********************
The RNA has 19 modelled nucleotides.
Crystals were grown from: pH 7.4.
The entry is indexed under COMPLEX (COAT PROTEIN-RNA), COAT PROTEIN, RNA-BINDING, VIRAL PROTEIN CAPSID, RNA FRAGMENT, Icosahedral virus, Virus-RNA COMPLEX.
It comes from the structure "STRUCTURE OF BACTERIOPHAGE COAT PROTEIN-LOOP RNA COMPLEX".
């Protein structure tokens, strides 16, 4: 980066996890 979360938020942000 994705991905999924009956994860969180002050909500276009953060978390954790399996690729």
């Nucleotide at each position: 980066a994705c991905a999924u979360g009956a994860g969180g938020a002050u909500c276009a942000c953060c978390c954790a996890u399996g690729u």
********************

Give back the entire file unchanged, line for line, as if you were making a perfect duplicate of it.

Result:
The RNA has 19 modelled nucleotides.
Crystals were grown from: pH 7.4.
The entry is indexed under COMPLEX (COAT PROTEIN-RNA), COAT PROTEIN, RNA-BINDING, VIRAL PROTEIN CAPSID, RNA FRAGMENT, Icosahedral virus, Virus-RNA COMPLEX.
It comes from the structure "STRUCTURE OF BACTERIOPHAGE COAT PROTEIN-LOOP RNA COMPLEX".
């Protein structure tokens, strides 16, 4: 980066996890 979360938020942000 994705991905999924009956994860969180002050909500276009953060978390954790399996690729």
């Nucleotide at each position: 980066a994705c991905a999924u979360g009956a994860g969180g938020a002050u909500c276009a942000c953060c978390c954790a996890u399996g690729u």